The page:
Control accounts are general ledger accounts that summarize lower-level activity into a single balance. Used with subsidiary accounts, your control balance should always be equal to the balance in the control account.
Used primarily in larger businesses that are still using manual ledger systems, general ledger control accounts are also used in accounting software applications and are created during the chart of accounts setup process.
Overview: What is a control account?
Control accounts are typically used in larger organizations that have hundreds or even thousands of transactions. Control accounts are part of double-entry accounting, which states that any debit posted to the general ledger will have a corresponding credit posted to the general ledger as well.
The balance of the control account should always be equal to the balance in the subsidiary ledger accounts. Accounts payable and accounts receivable control accounts are the most frequently used control accounts, although inventory and fixed asset control accounts can also be used.
If you have hundreds or thousands of customers or bills to pay, you should be using accounting software, which eliminates the need to set up control accounts because they’re automatically included in the structure of the chart of accounts.
However, if you’re still using a manual ledger system, the purpose of control accounts is to take the balance of the accounts in the subsidiary ledgers and post the total into the general ledger. Doing this allows you to produce a trial balance and balance sheet without all of the transactions displayed.
If you need to view a specific transaction, you would need to access the appropriate subsidiary ledger in order to view the details. Again, all of this information is automatically completed if you use accounting software.
What is the role of the control account?
Control accounts work as a summary account, presenting the balance of the subsidiary accounts without including the transaction details. Companies using a control account typically post balances from the subsidiary ledgers daily to make sure that they’re always in balance.
3 benefits of using control accounts
If you’re using a manual accounting system, there are benefits to using control accounts.
1. Locate errors
Because control accounts summarize information in subsidiary ledgers, they should always remain in balance. If at any time the control account and the subsidiary ledger are not in balance, the subsidiary ledger will need to be reconciled to locate and correct the error.
2. Eliminate clutter
Imagine your trial balance or balance sheet with hundreds of transactions appearing on it.
Instead of displaying a detailed (and long) list of transactions, these transactions are recorded in detail in subsidiary ledgers with only the aggregate balance reflected in the general ledger, which is where all financial data are pulled from to create financial statements.
3. Protect against fraud
Using a control account can guard against fraud, particularly if you have someone else maintain the control account. For example, if your bookkeeper or accounting clerk is responsible for entering sales or purchases transactions, you can have someone else be in charge of the control account, thus providing a safeguard against fraud.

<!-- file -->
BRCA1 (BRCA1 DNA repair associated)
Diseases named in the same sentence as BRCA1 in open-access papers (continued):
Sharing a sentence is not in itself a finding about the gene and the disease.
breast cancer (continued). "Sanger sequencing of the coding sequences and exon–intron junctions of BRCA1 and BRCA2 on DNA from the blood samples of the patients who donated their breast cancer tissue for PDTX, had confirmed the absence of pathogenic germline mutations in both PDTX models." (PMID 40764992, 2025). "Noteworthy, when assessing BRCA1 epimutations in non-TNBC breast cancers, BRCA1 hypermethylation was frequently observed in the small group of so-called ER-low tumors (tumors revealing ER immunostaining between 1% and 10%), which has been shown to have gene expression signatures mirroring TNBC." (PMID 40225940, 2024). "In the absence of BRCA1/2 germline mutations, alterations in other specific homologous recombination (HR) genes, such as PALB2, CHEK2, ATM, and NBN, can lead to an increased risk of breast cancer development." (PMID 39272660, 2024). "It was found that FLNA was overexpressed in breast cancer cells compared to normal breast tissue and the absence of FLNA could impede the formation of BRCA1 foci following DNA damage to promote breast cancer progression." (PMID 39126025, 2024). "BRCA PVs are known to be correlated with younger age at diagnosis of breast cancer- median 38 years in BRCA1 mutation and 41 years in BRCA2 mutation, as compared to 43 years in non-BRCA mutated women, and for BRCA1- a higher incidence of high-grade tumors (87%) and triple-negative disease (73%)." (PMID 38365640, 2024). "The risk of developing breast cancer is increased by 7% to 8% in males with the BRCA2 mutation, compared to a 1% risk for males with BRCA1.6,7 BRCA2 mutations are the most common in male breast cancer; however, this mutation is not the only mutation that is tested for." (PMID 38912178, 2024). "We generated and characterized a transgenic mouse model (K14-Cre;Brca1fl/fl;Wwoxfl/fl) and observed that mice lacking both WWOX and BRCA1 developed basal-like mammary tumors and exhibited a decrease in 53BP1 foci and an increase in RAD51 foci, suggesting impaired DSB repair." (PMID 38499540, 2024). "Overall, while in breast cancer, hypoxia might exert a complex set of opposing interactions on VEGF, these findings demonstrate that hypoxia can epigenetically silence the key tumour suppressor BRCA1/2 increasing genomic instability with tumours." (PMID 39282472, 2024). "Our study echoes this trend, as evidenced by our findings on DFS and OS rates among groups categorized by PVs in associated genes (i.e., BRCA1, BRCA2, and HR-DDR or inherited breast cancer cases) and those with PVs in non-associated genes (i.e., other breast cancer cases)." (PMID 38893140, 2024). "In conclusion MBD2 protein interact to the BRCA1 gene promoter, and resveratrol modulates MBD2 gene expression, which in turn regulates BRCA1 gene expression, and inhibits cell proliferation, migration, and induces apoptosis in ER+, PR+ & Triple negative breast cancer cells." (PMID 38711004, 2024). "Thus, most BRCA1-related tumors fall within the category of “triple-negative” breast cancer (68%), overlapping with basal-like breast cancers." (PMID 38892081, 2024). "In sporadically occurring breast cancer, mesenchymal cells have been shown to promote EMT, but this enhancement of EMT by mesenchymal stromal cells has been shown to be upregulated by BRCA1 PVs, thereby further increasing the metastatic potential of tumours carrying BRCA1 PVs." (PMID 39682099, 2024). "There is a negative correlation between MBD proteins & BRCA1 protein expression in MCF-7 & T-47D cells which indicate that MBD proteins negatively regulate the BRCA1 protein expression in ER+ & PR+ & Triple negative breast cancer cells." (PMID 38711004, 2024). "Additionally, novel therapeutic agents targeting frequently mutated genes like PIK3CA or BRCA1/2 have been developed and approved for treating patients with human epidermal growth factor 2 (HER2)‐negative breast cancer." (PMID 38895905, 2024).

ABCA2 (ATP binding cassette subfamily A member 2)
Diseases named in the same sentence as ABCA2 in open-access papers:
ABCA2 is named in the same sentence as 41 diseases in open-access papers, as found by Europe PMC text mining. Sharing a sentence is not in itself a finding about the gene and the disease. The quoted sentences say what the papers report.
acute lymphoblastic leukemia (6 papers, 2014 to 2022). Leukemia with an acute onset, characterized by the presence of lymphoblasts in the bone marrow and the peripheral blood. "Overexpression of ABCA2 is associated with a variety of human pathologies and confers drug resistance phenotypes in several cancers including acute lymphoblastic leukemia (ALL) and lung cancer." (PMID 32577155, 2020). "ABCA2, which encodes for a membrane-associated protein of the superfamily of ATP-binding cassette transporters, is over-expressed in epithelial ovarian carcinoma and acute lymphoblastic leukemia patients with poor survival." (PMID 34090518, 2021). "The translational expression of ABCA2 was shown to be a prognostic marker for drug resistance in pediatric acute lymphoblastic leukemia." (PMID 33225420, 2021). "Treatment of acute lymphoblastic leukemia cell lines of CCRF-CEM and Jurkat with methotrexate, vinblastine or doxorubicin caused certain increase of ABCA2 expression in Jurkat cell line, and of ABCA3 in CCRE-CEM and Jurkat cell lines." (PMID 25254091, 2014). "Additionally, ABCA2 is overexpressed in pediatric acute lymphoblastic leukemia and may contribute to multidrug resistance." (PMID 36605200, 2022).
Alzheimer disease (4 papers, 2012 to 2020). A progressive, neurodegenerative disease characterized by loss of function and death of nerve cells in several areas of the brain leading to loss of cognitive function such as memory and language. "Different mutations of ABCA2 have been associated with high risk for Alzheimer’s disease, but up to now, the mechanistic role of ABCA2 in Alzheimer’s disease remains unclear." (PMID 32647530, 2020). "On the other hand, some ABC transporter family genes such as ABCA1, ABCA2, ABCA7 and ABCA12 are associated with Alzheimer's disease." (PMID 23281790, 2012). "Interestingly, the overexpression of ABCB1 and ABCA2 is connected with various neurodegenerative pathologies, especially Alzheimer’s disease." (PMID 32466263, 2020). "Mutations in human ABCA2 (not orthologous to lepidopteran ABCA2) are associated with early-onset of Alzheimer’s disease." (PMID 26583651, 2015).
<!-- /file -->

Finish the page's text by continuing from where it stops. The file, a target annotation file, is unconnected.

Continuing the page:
An example of a control account
Particularly helpful for businesses with a large number of accounts payable or accounts receivable transactions, the control account aggregates the total of all the entries posted to subsidiary ledgers, with only the balance reported in the general ledger and financial statements.
When using a control account for accounts receivable, a variety of subsidiary transactions will be included in the control account balance.
Invoices that have been created, customer payments, product returns, refunds, and credit memos posted in the various accounts receivable ledgers will all be included in the accounts receivable control account.
For example, Jim’s hardware store invoiced two customers for a total of $700. He also received a payment in the amount of $275 from a previous invoice.
If Jim is using a control account for accounts receivable, he should debit $700, which increases his accounts receivable balance, and credit $275, which will decrease his balance.
Jim doesn’t need to post the details of any of the transactions since the details are already recorded in the subsidiary ledger. He only needs to post the totals for each type of transaction.
If Jim had any returns or customer discounts, he would also post them in the control account to make sure that the subsidiary accounts and the control account remain in balance.
The process would be completed for the accounts payable control account, which would record transactions from the purchases journal as well as the cash account.
Control accounts can be useful
If you’re still using manual ledgers to record accounting transactions, the best thing you can do is make the switch to accounting software, which includes complete control account management.
However, if you’re not ready to make the jump, using control accounts can help keep your general ledger uncluttered while providing a way to make sure that transactions are properly recorded and financial statements are accurate.
View more information: https://www.fool.com/the-blueprint/control-account/